• Welcome to ScubaBoard

  1. Welcome to ScubaBoard, the world's largest scuba diving community. Registration is not required to read the forums, but we encourage you to join. Joining has its benefits and enables you to participate in the discussions.

    Benefits of registering include

    • Ability to post and comment on topics and discussions.
    • A Free photo gallery to share your dive photos with the world.
    • You can make this box go away

    Joining is quick and easy. Login or Register now by clicking on the button

Multilevel diving

Discussion in 'Ask Dr. Decompression' started by Nautilus, Aug 29, 2000.

  1. Nautilus

    Nautilus Guest

    Hello fellow submariners:
    I've been investigating in the internet some information about multilevel diving without much luck. The only references to it are in the PADI instruction manuals. Also know that this is a touchy subject for many and would like to know more about it without relying on the PADI manuals.
    Are there any other sources about this matter elsewhere that any of you would like to share?
    Thanks and happy diving to all!
  2. old_mike

    old_mike Nassau Grouper

    wellll, a lot of folks are guilty (if there really is anything to be guilty about) of doing this, myself included.
    I try to avoid it, but when chasing mantas or a school of 'cuda, i have been known to bounce around. Off of cold, murky, current swept Southern Cal however, things are a lot closer to the edge of my comfort zone so i make it a hard fast policy to avoid multi-level dives, photos be darned.
    i too am interested in any scuttlebutt (physiological research or otherwise) on the subject.
  3. DVG

    DVG Guest

    The dive tables assume you are doing a perfectly square dive, i.e., go straight down, stay at one depth and come straight back up. That is a safety feature but it is not a true profile of most dives, at least not my dives. When I finally got a computer and I actually saw the profile I dove, I realized the impracticality of square assumptions and never looked back. I just make sure that whatever level change I am doing once I descend, is done very slowly and I dont worry about it. I'd like to hear from others on this point and I may have to eat my words (but I probably wont change my habits). As far as reading about MLD try searching DAN's site.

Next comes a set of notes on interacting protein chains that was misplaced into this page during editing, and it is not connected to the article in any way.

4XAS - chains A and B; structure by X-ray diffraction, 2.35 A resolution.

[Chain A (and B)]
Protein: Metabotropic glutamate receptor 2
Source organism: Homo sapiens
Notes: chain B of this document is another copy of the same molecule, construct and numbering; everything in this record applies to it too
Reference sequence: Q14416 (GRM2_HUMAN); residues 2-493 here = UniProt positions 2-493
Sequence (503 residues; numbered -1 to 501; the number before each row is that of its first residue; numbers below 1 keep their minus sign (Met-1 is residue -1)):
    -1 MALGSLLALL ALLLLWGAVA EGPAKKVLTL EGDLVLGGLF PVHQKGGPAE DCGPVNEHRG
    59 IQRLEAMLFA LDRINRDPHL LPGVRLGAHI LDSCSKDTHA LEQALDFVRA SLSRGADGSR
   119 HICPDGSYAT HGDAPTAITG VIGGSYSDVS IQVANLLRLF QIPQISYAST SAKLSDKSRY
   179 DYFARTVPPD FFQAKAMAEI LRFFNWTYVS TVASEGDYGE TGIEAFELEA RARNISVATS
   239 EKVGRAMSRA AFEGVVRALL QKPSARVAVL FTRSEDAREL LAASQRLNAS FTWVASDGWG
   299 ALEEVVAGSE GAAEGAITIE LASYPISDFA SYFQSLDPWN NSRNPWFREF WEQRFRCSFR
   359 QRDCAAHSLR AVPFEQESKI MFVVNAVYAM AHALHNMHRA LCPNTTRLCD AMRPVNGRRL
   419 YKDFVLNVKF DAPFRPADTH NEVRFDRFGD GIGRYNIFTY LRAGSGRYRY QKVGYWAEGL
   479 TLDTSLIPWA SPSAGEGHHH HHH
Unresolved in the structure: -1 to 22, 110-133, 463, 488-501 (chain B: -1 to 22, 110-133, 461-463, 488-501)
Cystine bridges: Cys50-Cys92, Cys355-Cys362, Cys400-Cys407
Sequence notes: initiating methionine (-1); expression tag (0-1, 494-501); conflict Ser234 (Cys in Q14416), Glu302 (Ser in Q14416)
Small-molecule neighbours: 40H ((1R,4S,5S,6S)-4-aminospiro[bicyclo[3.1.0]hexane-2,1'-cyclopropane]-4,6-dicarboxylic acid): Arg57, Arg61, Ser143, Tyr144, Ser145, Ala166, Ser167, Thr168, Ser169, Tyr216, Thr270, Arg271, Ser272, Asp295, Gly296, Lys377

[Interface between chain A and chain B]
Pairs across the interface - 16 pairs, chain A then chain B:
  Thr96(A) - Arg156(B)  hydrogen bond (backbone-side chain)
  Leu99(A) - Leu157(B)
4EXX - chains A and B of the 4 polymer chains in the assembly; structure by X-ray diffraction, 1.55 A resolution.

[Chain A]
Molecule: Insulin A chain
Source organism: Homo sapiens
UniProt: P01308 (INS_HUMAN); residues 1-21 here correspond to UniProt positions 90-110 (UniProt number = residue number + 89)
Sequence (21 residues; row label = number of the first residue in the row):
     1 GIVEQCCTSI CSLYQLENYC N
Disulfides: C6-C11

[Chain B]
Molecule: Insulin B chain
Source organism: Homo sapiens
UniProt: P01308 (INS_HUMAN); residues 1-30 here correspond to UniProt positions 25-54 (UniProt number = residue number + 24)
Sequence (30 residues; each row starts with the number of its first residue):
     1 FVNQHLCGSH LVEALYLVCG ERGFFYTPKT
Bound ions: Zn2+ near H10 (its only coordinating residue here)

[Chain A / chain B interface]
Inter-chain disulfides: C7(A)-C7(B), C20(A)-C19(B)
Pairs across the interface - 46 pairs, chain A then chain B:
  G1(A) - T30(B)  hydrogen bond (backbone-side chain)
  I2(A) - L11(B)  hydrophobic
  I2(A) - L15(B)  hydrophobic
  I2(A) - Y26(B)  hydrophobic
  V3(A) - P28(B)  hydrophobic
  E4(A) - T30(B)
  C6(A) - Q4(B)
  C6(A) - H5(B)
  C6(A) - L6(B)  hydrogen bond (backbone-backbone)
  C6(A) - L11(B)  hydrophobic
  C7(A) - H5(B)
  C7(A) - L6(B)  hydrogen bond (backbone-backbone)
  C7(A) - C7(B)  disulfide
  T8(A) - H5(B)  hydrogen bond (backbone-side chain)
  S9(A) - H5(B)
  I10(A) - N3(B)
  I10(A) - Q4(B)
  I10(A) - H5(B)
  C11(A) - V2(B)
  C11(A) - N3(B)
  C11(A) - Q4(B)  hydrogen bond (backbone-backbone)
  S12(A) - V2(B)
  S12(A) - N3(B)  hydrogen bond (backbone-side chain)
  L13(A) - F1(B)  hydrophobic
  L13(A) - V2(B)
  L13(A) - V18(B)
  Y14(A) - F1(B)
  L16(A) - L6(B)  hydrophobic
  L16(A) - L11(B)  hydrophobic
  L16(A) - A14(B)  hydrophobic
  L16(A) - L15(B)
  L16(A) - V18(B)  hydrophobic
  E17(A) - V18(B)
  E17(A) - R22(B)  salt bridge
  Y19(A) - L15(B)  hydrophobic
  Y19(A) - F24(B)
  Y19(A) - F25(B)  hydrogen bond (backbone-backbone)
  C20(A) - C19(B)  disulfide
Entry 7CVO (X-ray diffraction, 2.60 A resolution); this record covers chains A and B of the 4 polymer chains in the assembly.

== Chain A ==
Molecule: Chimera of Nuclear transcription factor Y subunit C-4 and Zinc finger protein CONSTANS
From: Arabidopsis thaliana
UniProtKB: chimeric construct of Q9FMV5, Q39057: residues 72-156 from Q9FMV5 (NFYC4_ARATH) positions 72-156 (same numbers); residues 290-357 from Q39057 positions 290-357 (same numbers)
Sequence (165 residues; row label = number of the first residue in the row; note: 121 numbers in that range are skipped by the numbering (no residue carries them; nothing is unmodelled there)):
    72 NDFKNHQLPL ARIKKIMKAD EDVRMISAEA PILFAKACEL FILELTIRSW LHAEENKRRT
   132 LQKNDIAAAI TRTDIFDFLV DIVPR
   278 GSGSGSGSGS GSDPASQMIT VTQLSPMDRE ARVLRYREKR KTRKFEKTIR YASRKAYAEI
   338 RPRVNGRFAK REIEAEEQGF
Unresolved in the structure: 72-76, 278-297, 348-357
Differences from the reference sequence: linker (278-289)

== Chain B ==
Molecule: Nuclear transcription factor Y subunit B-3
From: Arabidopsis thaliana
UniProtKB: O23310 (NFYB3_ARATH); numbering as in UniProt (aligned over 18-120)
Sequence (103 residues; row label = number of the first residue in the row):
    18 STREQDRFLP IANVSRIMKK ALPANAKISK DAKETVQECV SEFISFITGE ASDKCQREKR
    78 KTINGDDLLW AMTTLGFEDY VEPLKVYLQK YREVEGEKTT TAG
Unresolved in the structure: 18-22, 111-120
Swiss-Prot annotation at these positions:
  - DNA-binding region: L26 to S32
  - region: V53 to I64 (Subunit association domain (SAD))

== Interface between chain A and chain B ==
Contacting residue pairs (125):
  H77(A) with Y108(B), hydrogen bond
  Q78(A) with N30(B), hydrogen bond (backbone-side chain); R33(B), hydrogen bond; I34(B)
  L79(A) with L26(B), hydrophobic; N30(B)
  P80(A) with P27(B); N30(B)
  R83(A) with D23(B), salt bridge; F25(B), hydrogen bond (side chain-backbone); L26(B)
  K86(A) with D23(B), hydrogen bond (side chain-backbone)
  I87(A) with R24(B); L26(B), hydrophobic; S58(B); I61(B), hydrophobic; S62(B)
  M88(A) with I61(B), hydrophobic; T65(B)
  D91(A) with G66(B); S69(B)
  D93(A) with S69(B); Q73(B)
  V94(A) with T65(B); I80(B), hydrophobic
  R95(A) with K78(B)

Dive Safe
  4. Moondiver

    Moondiver Guest

    I have to agree with DVG - the bottoms of oceans, lakes, etc aren't one level, so no dive is going to stay at one depth for its duration. The best advice is still "Plan your dive and dive your Plan," and ascend slowly.
    Safe diving!
  5. Beachman

    Beachman Nassau Grouper

    ....the issue of planning MLD's seems pretty well past. Tables, the Wheel, and just your computer countdown for a square dive are all appropriate pre-dive planning (you never know when something you're depending on craps out down there).

    There have been several articles in the past couple of months indicating that the old rules of "deepest first" and "first dive, deepest dive" have no physiological basis. Rather, they relate to issues of safety in pre-computer days.

    If it sounds like I'm taking computers for granted, I guess I am....but frankly, I feel they are as essential as a BC, reg, weights, etc. Sort of like when I was in engineering school years ago and we all used slide rules. Anybody know what a slide rule is today?

  6. old_mike

    old_mike Nassau Grouper

    i actually have a few old slide rules that date back to the 1970s when all the defense contractors were in the LA area!
    regarding MLDs though, i have a habit or running into situations off of So Cal or other areas where i really am leery of deviating from a rigid plan: such as the local oil rigs, where the bottom is 700 feet down and we are in blue water, or off of steep walls where the bottom is 200 feet to 6000 feet and we might descend to say, 150 looking for hammerheads. In a shallow kelp forest or coral reef, i don't worry as much unless it's the 4th or 5th dive of the day and my N-loading is still 2/3 to the yellow!

Share This Page